Interweaving the wounds of their childhood with the uncanny nature of Melete, Roses and Rot looks at the art world, the bonds of sisterhood, and the universal struggle to know your own worth. Her Fae are strange and beautiful, her characters engaging and complex; if you’re well-steeped in Faerie stories, you’ll probably recognize some of her influences and refrences, but you don’t need them to enjoy it. This is one of my favorite modern fairytales from the past year.

The Sorcerer of the Wildeeps & A Taste of Honey by Kai Ashante Wilson

Novellas are a hard format for me; if they’re good it’s never enough, and if they’re not good then anything is too much. But I finally got my hands on both of Kai Ashante Wilson’s, thinking that perhaps that would be enough if I read them back to back. Readers, it was not. They were excellent and I need more immediately.

I read them in the order in which they were published, and while you really don’t need The Sorcerer of the Wildeeps to understand A Taste of Honey, Sorcerer teaches you more about the mechanics of the world they’re set in and it was knowledge I was glad to have running through the background. (Also, for the record: I would have used a map had there been one.)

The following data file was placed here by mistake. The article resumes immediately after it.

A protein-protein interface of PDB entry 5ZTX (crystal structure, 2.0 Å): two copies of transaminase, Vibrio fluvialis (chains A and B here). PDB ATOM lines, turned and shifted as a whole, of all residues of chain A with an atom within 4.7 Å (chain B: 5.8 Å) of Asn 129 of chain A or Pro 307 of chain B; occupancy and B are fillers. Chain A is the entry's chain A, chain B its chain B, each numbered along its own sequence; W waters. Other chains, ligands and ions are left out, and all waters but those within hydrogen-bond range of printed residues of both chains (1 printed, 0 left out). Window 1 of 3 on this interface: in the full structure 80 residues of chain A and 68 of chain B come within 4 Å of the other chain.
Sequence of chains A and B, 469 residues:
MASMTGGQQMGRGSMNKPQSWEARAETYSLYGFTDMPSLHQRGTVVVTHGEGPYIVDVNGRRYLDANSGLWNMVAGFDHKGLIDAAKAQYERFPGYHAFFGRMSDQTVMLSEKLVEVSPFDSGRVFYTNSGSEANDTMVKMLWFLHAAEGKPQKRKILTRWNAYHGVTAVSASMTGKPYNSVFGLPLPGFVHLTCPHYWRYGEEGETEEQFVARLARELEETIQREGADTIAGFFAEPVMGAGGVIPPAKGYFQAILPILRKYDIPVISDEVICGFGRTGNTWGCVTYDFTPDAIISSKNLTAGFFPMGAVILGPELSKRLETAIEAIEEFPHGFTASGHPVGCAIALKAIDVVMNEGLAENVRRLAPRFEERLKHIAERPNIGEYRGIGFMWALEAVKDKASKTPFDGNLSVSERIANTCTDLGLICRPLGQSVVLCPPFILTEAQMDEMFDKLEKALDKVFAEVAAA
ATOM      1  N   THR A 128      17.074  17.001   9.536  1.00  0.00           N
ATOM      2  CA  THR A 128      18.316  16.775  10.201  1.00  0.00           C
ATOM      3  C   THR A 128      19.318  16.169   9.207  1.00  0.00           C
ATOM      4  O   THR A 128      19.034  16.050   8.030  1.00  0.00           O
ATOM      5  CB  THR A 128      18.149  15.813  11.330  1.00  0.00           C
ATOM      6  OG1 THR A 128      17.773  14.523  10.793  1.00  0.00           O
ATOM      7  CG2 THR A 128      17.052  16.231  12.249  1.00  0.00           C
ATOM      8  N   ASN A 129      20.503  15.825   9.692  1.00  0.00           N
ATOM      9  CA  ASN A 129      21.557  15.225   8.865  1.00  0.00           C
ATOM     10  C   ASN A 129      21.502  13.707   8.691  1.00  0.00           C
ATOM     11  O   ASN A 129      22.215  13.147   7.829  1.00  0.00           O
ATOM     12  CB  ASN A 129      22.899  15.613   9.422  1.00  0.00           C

cover of Sorcerer of the WildeepsThe Sorcerer of the Wildeeps follows Demane, a demigod masquerading as human and working for a merchant caravan. His fellow guards know he’s special, but not how special, and he’s careful to keep it under wraps. Also keeping secrets is the caravan’s Captain, a beautiful man with a past that casts long shadows. As if two not-humans keeping their identities and relationship on the down-low wasn’t enough, a strange monster is stalking the road to the Wildeeps, and their caravan isn’t safe.

I loved the interstitial snippets of letters, writings, and folklore between the chapters; the small glimpses of the grander world were fascinating. Wilson’s world-building is both fantastical and science fictional, a thing I am delighted to see more and more of, and he manages to provide clarity and context without ever descending into an infodump. On the last page, I was not ready for it to be over (and also I needed a tissue).

cover of A Taste of Honey by Kai Ashante WilsonA Taste of Honey initially disappointed me in that it didn’t follow Demane, but then I got over it. Instead we meet Aqib, a beast-master, fourth son, and a bit of an outcast in his family, and Lucrio, a soldier with a visiting embassy. They meet, they fall in love — but nothing is simple. In Aqib’s country homosexuality is forbidden, and his older brother doesn’t scruple to use violence to send a message. Will Aqib leave his home and his family, who he loves regardless, for a soldier he’s known barely a week? When the twist comes in this book, it actually dropped my jaw.

Wilson has a talent for taking a seemingly small, private story and giving it opportunities to shoot light into the broader world of the books. You’ll notice hints of ancient Rome and Africa, but Wilson has taken those threads and made them his own. He’s also given his characters beautifully distinct voices and dialects — the different “accents” of the caravan guards in Sorcerer, or the playful lessons in grammar Aqib and Lucrio give each other in Honey, were just as important in fleshing out their world as any description of setting or culture or custom.

I am ready and waiting. Where’s the next one?